This is the sixth installment in the ADA and the Internet Series.
Automated Web Accessibility Testing
Purchasing and deploying an automated web accessibility testing tool is a key part of any web accessibility program. As part of the settlement, most clients will need to secure and use an automated testing tool that covers web, mobile and electronic documents.
Automated testing is another basic requirement we see in most agreements. While this can be done internally, most clients outsource this and have SSB run automated tests. There is no material cost associated with this approach as we can allocate a few hours per report under a structured service agreement.
Engaging a user group of people with disabilities throughout the testing process is a good idea, however, the problem is getting the timing right in modern development environments. Fast moving scrum teams, for example, aren’t going to have a lot of value for user feedback that occurs six months later. Thus, the goal is to get users actively involved in the development process at points where they can have a positive impact on it.
One compelling reason for user testing: often a site is not 100% technically compliant but is effectively usable by people with disabilities. Being able to demonstrate usability can be profoundly helpful in bridging the gaps where the code may still need work but the website or app is functional for people with disabilities.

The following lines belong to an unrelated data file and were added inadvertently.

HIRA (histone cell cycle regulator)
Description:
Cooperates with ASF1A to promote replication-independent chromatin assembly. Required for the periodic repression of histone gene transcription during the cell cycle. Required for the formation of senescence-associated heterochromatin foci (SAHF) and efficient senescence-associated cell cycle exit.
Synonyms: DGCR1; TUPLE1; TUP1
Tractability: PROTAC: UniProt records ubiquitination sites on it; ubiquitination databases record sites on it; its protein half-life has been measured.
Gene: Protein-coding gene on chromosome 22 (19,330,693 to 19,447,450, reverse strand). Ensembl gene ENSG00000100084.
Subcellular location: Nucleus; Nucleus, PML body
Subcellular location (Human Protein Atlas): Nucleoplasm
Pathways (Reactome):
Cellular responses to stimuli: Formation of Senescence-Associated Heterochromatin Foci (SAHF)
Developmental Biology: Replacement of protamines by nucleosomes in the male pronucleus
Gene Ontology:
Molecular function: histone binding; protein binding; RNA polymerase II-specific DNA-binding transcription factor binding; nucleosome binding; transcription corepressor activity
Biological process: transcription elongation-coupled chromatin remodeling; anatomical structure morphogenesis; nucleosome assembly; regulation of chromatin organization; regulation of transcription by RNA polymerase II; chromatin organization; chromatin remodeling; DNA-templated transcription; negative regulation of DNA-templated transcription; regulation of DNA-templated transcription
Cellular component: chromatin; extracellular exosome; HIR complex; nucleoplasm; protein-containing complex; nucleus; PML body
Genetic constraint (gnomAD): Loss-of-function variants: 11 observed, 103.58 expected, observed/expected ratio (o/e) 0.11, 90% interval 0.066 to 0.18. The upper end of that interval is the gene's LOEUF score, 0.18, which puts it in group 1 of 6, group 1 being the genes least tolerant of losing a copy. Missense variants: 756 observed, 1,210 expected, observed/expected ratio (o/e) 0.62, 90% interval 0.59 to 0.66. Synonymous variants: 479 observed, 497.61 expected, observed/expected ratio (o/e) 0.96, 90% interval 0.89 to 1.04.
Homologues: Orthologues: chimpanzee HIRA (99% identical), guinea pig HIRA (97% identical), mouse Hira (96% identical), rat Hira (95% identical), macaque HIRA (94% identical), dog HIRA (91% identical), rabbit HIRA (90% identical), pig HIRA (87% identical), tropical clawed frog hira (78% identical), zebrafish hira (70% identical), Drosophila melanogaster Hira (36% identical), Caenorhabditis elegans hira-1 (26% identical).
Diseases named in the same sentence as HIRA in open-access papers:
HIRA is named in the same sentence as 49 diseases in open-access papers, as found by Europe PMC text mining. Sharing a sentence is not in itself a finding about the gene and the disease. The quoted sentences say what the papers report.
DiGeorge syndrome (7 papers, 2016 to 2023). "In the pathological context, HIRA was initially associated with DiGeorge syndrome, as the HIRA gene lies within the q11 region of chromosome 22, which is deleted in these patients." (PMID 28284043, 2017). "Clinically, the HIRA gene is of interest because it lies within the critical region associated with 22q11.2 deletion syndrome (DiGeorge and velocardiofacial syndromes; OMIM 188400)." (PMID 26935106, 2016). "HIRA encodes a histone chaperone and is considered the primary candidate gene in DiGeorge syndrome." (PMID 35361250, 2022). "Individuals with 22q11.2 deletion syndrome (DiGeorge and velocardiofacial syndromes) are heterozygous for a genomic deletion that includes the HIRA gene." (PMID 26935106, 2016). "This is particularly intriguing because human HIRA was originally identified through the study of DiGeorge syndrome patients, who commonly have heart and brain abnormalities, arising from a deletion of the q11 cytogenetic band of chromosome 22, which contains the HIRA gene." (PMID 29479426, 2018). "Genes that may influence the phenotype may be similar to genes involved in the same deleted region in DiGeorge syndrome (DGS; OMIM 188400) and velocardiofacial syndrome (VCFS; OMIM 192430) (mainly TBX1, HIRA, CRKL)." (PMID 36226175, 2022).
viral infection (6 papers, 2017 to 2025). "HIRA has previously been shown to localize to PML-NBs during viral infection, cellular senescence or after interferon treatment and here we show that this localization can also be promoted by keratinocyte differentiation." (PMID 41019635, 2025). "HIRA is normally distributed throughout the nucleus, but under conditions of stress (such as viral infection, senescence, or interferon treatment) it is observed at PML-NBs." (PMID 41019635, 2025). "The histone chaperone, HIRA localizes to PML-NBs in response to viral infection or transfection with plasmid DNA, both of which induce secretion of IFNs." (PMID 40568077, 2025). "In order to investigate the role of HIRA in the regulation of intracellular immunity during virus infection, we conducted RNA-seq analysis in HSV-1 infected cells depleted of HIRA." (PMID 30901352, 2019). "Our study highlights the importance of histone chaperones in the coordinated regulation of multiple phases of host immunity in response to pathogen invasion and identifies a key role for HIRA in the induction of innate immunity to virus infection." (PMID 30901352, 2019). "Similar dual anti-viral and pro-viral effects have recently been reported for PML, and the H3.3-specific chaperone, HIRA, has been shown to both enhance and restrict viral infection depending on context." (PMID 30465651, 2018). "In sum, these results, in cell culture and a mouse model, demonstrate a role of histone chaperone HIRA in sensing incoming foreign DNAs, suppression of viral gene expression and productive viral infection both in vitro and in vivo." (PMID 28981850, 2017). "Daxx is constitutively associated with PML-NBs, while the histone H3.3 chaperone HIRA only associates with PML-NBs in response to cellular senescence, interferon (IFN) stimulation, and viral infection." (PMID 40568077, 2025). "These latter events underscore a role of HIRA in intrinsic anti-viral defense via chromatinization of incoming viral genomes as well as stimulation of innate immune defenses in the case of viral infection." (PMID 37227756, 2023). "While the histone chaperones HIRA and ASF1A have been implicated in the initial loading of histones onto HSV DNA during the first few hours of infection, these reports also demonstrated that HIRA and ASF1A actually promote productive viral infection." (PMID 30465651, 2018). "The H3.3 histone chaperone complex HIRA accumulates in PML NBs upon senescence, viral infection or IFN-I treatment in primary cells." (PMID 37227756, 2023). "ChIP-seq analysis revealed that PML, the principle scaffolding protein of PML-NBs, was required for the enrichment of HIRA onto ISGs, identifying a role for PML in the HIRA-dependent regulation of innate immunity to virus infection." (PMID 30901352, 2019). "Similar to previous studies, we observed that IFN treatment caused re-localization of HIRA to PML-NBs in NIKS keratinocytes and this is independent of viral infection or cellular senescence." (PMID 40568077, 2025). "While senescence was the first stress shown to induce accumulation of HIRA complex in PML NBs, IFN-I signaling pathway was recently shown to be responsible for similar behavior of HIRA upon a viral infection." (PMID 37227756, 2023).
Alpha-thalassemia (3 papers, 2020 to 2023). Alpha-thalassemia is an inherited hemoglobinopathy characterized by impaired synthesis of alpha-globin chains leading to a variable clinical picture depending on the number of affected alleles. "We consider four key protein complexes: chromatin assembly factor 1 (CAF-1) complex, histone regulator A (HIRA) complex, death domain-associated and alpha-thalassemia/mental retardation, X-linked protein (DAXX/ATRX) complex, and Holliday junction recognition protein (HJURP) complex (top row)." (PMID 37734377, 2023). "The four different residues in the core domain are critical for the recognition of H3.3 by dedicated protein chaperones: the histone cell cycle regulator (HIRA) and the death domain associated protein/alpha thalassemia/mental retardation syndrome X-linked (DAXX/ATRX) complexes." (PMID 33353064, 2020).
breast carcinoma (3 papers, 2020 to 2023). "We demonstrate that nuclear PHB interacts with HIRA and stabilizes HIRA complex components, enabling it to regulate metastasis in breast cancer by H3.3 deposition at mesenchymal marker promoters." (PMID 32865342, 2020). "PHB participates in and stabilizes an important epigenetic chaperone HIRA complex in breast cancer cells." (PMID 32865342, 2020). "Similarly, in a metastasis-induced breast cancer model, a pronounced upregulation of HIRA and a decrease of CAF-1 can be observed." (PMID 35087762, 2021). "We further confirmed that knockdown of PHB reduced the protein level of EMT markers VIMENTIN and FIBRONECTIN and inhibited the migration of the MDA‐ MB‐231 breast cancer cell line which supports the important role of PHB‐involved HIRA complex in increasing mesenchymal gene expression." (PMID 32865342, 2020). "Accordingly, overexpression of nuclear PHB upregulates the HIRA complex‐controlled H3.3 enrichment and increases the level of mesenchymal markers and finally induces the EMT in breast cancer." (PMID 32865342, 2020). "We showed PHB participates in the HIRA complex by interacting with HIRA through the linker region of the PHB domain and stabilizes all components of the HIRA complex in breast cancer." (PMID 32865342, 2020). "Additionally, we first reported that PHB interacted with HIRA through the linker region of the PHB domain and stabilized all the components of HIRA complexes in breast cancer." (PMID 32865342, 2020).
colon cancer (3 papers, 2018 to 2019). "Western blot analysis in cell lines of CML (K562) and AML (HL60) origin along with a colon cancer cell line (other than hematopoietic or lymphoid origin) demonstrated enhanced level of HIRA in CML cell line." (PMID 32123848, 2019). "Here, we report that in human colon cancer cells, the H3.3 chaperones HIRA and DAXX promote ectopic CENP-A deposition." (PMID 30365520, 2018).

Defining—or at least contemplating—a method for scoring compliance during settlements can be a helpful activity. There should be a reasonable method for gauging the compliance level of the system, taking into account the number of total potential issues, not just total issues.
For example, if we found one image missing alternative text out of 10,000, there are two ways to score that website.
Claim one: One image out of 10,000 is missing alternative text. That’s pretty good. Compliance is around 99.9%.
Claim two: We found an image missing alternative text, therefore the site is not compliant. Compliance is 0%.
While the latter claim is clearly absurd, we have heard it in meetings before. Thus, we want to set some expectations and discuss scoring early in the settlement process.
General v. Perfect Compliance
In line with the discussion on scoring, we want to set some expectations around general or material compliance versus perfect compliance. In line with the example above, let’s say testing finds a single image on the site.
Claim one: One image out of 10,000 is missing alternative text, thus we would deem that to be materially compliant with that portion of the WCAG.
Claim two: We found a single image that is missing alternative text, therefore the site is not compliant with the WCAG as a whole.
As with the Scoring discussion, clearly the latter is absurd, and clearly we have had that discussion before as well.
Modification of Bug Fix Priority Policies
Many settlements have standard language that requires accessibility bugs to be handled with the same priority as other bugs. This is a best practice for ensuring accessibility gets mapped into the organization’s specific bug control approach.
Watch for the final installment in this series, “ADA Settlements – Customer Service”